Employee Monitoring: Employer Safeguard or Invasion of Privacy? Employee privacy has been a controversial topic especially with the rise in internet usage, the popularity of social media increasing, and the addition of GPS to mobile devices. With these advances in technology there are numerous ways for employers to monitor their employees’ time at work. According to Evans (2007) as many as eighty percent of the employers, who employ twenty percent of the American population, monitor employees’ telephone conversations, e-mails, and voicemails. Global Positioning Systems (GPS) technology has made tracking the whereabouts of employees easier rather than tracking only information passed between employees and other individuals. The United States does offer privacy laws to help safeguard employees’ expectations of privacy; however, the laws are formatted around the physical realm such as desk drawers or an employee’s home, not an employee’s computer files or even social networking site (Riego, Abril, & Levin, 2012). It has become apparent that social media is here to stay. Social networking sites such as Facebook and Twitter have changed how people communicate in their daily lives and even how organizations do business. Employers have begun using social networking sites not only to market themselves but also as a human resource tool, making themselves accessible to potential customers and employees alike. Some of the ways employers have begun utilizing social networking include orientation, training, faster innovation of products and services, and improved efficiencies of operations through employee collaboration (Mello, 2012). Although there are clear advantages for employers using social networking sites, there are some murky areas that are becoming increasingly common when using these sites as an instrument to monitor and screen employees as well as applicants. The Social Norm of Employee Monitoring
In the digital era of today’s working environment, almost all employees are aware their employer is performing some form of monitoring with email monitoring being the most expected. However, the degree of monitoring employers partake in varies. With the lines between personal lives and the work environment blurring, employers are taking advantage of the array of technology they have at their disposal. A heightened awareness of this blurring requires employers to become more probing towards their employees. This becomes apparent with the discovery of 85% of employers recognizing their employees’ use of social networking and personal internet usage during work hours (Mello, 2012). There are many ways that employers utilize applicable technologies, including GPS and social networking sites. GPS: Advantages and Disadvantages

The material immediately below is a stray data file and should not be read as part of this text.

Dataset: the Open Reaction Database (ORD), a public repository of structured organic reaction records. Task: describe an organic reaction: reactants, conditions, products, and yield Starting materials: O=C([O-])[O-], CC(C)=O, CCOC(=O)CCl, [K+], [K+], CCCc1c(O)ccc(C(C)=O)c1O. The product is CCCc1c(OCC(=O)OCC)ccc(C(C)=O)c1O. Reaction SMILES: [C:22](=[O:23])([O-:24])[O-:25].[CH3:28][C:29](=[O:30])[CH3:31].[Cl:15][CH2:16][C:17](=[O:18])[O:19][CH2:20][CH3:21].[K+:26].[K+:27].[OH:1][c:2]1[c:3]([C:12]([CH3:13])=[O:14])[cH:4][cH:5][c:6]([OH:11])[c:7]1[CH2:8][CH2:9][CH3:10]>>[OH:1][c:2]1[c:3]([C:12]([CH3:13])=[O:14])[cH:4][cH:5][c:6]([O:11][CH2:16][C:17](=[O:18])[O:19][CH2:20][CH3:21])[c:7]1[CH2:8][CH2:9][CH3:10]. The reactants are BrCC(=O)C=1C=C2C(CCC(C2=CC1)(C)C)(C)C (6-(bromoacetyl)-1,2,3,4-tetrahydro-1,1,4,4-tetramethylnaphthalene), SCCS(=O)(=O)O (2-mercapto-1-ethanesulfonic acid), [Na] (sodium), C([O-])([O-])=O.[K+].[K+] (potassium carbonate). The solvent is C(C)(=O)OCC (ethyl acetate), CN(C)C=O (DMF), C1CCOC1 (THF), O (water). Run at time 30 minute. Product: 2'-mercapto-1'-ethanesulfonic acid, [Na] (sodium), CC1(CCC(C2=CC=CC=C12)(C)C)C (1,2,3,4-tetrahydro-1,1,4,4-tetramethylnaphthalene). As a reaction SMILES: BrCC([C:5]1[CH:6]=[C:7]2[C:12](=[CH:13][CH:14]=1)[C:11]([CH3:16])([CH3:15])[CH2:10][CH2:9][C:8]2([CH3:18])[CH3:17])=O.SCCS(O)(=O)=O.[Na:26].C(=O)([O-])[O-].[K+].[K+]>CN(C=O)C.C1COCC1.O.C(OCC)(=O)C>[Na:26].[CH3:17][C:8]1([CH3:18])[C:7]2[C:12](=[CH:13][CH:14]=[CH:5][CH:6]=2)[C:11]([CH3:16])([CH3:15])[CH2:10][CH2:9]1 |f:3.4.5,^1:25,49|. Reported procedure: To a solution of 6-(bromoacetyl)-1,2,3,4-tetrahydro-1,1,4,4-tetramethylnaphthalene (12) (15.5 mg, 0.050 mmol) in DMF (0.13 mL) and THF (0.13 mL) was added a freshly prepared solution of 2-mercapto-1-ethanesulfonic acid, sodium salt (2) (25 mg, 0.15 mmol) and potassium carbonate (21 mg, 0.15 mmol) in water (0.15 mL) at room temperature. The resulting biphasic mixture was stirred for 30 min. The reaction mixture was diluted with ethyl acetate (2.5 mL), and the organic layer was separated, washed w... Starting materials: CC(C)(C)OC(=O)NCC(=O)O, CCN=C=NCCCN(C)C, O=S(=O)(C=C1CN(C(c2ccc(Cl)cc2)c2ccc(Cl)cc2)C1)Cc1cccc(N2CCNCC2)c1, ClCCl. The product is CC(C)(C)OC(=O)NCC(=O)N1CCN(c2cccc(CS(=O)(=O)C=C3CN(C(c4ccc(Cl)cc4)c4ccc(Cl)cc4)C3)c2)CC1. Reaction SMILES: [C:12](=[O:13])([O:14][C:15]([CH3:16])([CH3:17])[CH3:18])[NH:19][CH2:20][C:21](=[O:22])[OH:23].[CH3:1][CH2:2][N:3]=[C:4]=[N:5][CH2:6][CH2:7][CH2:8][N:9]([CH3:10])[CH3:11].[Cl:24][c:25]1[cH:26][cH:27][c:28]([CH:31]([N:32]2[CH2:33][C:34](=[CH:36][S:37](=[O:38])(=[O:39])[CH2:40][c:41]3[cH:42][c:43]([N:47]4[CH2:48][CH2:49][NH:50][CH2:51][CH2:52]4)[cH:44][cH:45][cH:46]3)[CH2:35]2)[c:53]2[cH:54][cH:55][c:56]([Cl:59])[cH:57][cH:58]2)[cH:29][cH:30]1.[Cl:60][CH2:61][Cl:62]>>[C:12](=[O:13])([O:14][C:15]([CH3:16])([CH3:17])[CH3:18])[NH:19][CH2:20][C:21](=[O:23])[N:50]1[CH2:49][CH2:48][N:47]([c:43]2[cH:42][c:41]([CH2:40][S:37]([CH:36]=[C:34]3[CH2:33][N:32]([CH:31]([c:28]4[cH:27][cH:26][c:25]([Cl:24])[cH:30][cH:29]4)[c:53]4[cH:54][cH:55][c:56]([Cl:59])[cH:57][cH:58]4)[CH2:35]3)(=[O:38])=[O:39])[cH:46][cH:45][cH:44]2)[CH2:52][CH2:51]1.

Employers have a legitimate reason to need and want to monitor their employees. GPS systems can be useful for organizations that have a mobile workforce. Installing GPS systems can be used to help cut cost as well as unauthorized usage of company vehicles (Towns & Cobb, 2012). Most GPS systems not only have the ability of pinpointing locations within 100 feet but also track speed and inform the drivers of the current speed limit. Major cost savings can be seen due to increased productivity of employees due to more effective usage of their time when employees are aware of employers tracking their movements. Likewise, when employees follow the speed limit it can be translated in savings in fuel costs and decreased number of accidents (Towns & Cobb, 2012).
Like most advancements in technology, when there is a positive use there is also a negative misuse. While there is a potential for efficiency to increase with GPS usage, there is also the potential for employers to set irrational time frames and quotas to try to increase efficiency (Towns & Cobb, 2012). This can place unwarranted pressure on employees. Some...